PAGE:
That Orlando as the hastened to greet him was slightly disappointed was inevitable. The poet was not above middle height; was of a mean figure; was lean and stooped somewhat, and, stumbling over the mastiff on entering, the dog bit him. Moreover, Orlando for all his knowledge of mankind was puzzled where to place him. There was something about him which belonged neither to servant, squire, or noble. The head with its rounded forehead and beaked nose was fine, but the chin receded. The eyes were brilliant, but the lips hung loose and slobbered. It was the expression of the face - as a whole, however, that was disquieting. There was none of that stately composure which makes the faces of the nobility so pleasing to look at; nor had it anything of the dignified servility of a well-trained domestic's face; it was a face seamed, puckered, and drawn together. Poet though he was, it seemed as if he were more used to scold than to flatter; to quarrel than to coo; to scramble than to ride; to struggle than to rest; to hate than to love. This, too, was shown by the quickness of his movements; and by something fiery and suspicious in his glance. Orlando was somewhat taken aback. But they went to dinner.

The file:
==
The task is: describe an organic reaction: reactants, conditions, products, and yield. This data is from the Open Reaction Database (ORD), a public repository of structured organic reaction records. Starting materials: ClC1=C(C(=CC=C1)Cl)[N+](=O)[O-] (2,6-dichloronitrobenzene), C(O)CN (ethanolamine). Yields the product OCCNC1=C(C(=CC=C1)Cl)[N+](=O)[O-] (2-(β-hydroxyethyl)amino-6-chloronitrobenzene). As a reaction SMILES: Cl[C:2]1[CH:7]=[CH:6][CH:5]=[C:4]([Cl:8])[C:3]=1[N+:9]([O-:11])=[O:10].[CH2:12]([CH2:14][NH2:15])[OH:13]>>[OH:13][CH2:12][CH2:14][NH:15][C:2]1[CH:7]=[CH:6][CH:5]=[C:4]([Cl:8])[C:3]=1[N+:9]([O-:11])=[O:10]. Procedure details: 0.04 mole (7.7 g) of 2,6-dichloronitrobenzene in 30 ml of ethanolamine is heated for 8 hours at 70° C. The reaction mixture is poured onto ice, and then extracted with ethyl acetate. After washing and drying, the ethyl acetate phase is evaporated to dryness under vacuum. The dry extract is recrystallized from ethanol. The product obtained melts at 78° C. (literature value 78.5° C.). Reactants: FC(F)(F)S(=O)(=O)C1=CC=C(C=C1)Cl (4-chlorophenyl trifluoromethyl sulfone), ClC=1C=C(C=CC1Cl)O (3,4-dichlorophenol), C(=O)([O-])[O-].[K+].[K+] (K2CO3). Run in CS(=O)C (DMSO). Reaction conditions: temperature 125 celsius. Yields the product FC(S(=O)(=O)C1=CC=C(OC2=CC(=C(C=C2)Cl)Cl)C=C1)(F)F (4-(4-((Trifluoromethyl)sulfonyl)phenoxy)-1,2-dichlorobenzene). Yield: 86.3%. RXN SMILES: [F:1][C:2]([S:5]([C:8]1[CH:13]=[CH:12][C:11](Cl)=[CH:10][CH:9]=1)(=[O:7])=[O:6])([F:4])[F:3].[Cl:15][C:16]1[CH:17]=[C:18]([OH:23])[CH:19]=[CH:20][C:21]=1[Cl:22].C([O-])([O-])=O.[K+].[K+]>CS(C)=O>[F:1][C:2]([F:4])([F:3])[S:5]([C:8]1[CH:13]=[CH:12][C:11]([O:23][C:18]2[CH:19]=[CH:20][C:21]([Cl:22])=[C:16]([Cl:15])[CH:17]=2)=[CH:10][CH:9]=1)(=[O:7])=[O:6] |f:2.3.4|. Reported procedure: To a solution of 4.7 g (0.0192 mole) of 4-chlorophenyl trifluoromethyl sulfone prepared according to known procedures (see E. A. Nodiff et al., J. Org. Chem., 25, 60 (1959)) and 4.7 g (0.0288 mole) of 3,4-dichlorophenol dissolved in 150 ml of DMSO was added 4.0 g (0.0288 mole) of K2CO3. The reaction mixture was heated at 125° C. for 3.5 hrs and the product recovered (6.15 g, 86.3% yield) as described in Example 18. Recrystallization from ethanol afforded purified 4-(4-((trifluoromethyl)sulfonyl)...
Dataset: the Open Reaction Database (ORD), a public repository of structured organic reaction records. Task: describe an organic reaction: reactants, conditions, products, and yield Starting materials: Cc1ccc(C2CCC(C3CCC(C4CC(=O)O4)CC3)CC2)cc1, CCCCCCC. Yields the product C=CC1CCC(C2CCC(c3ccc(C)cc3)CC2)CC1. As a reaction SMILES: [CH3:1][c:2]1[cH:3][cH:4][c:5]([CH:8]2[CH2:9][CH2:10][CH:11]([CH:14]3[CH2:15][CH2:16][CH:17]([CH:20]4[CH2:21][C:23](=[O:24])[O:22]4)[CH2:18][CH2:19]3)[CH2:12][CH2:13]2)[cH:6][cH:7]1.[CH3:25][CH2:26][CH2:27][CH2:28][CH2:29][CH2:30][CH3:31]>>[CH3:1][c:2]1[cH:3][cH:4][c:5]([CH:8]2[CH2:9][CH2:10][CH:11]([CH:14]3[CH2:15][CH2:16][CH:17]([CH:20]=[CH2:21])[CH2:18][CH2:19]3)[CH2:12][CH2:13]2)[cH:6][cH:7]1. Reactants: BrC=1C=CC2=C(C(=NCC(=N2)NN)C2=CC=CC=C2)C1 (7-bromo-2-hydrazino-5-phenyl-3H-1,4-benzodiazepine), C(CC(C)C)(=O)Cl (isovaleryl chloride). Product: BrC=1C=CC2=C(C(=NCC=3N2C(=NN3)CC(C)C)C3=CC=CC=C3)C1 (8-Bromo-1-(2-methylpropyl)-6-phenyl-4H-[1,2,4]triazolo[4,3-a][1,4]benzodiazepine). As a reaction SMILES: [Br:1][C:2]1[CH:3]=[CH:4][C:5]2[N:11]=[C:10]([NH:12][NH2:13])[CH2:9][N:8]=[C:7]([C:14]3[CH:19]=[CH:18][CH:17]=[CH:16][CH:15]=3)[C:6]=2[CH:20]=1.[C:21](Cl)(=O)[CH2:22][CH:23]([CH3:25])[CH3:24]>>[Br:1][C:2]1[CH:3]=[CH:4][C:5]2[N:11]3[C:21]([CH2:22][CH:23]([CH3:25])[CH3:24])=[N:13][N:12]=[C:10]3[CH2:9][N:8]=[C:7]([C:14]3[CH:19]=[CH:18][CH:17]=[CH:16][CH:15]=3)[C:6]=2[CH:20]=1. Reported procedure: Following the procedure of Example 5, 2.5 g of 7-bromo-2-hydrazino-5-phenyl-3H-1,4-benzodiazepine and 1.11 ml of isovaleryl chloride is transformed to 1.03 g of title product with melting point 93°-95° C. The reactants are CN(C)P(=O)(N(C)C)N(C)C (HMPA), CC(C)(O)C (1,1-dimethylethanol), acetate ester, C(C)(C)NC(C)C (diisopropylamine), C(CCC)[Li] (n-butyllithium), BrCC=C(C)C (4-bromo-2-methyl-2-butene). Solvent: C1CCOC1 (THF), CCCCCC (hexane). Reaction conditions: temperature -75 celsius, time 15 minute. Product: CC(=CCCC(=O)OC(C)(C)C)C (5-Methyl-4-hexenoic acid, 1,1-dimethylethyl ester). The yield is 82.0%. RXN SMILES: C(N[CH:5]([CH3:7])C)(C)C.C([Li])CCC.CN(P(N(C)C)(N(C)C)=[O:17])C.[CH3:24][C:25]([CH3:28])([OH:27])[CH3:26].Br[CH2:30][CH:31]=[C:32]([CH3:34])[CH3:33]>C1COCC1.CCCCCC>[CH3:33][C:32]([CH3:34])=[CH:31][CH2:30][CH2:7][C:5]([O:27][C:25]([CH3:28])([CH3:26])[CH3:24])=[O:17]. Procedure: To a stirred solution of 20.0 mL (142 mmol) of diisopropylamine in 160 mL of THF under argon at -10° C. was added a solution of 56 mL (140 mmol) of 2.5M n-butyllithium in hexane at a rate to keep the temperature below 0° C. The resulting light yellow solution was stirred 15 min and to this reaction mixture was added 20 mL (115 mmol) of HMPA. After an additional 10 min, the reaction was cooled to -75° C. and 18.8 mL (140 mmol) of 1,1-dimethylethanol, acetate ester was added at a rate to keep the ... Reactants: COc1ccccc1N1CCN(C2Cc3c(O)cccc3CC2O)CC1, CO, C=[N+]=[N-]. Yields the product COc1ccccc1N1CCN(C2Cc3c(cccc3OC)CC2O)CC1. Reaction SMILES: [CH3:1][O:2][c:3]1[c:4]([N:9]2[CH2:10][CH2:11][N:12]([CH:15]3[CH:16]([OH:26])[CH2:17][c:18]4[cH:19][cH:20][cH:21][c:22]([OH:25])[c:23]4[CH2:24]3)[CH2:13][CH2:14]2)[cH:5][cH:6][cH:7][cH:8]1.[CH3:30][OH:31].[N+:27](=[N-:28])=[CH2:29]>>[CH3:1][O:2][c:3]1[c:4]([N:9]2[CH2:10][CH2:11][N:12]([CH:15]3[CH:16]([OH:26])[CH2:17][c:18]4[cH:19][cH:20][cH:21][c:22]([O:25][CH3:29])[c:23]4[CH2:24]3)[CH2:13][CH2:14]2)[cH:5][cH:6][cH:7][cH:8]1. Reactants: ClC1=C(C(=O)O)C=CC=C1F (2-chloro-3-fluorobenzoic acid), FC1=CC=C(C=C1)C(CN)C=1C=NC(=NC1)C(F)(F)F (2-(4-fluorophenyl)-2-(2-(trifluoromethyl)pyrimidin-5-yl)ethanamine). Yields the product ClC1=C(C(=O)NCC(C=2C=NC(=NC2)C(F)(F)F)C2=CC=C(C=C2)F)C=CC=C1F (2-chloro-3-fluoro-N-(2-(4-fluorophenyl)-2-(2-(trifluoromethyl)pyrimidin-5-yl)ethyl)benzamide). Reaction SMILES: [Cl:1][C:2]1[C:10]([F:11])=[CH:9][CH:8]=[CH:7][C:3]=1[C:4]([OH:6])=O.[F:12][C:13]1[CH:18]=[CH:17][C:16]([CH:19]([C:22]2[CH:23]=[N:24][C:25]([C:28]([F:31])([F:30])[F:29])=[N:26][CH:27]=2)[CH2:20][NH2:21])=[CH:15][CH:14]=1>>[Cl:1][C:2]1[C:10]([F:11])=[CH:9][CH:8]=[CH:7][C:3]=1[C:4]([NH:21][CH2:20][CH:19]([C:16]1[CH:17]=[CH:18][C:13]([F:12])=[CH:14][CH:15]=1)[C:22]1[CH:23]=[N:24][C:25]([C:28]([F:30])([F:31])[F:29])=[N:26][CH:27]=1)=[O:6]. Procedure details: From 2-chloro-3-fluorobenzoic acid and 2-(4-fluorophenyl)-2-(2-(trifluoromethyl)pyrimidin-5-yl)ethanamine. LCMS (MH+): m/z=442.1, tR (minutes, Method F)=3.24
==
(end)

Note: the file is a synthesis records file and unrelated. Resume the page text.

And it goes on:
Here, Orlando, who usually took such things for granted, was, for the first time, unaccountably ashamed of the number of his servants and of the splendour of his table. Stranger still, he bethought him with pride - for the thought was generally distasteful - of that great grandmother Moll who had milked the cows. He was about somehow to allude to this humble woman and her milk-pails, when the poet forestalled him by saying that it was odd, seeing how common the name of Greene was, that the family had come over with the Conqueror and was of the highest nobility in France. Unfortunately, they had come down in the world and done little more than leave their name to the royal borough of Greenwich. Further talk of the same sort, about lost castles, coats of arms, cousins who were baronets in the north, intermarriage with noble families in the west, how some Greens spelt the name with an e at the end, and others without, lasted till the venison was on the table. Then Orlando contrived to say something of Grandmother Moll and her cows, and had eased his heart a little of its burden by the time the wild fowl were before them. But it was not until the Malmsey was passing freely that Orlando dared mention what he could not help thinking a more important matter than the Greens or the cows; that is to say the sacred subject of poetry. At the first mention of the word, the poet's eyes flashed fire; he dropped the fine gentleman airs he had worn; thumped his glass on the table, and launched into one of the longest, most intricate, most passionate, and bitterest stories that Orlando had ever heard, save from the lips of a jilted woman, about a play of his; another poet; and a critic. Of the nature of poetry itself, Orlando only gathered that it was harder to sell than prose, and though the lines were shorter took longer in the writing. So the talk went on with ramifications interminable, until Orlando ventured to hint that he had himself been so rash as to write - but here the poet leapt from his chair. A mouse had squeaked in the wainscot, he said. The truth was, he explained, that his nerves were in a state where a mouse's squeak upset them for a fortnight. Doubtless the house was full of vermin, but Orlando had never heard them. The poet then gave Orlando the full story of his health for the past ten years or so. It had been so bad that one could only marvel that he still lived. He had had the palsy, the gout, the ague, the dropsy, and the three sorts of fever in succession; added to which he had an enlarged heart, a great spleen, and a diseased liver. But, above all, he had, he told Orlando, sensations in his spine which defied description. There was one knob about the third from the top which burnt like fire; another about second from the bottom which was cold as ice. Sometimes he woke with a brain like lead; at others it was as if a thousand wax tapers were alight and people were throwing fireworks inside him. He could feel a rose leaf through his mattress, he said; and knew his way almost about London by the feel of the cobbles. Altogether he was a piece of machinery so finely made and curiously put together (here he raised his hand as if unconsciously, and indeed it was of the finest shape imaginable) that it confounded him to think that he had only sold five hundred copies of his poem, but that of course was largely due to the conspiracy against him. All he could say, he concluded, banging his fist upon the table, was that the art of poetry was dead in England. How that could be with Shakespeare, Marlowe, Ben Jonson, Browne, Donne, all now writing or just having written, Orlando, reeling of the names of his favourite heroes, could not think.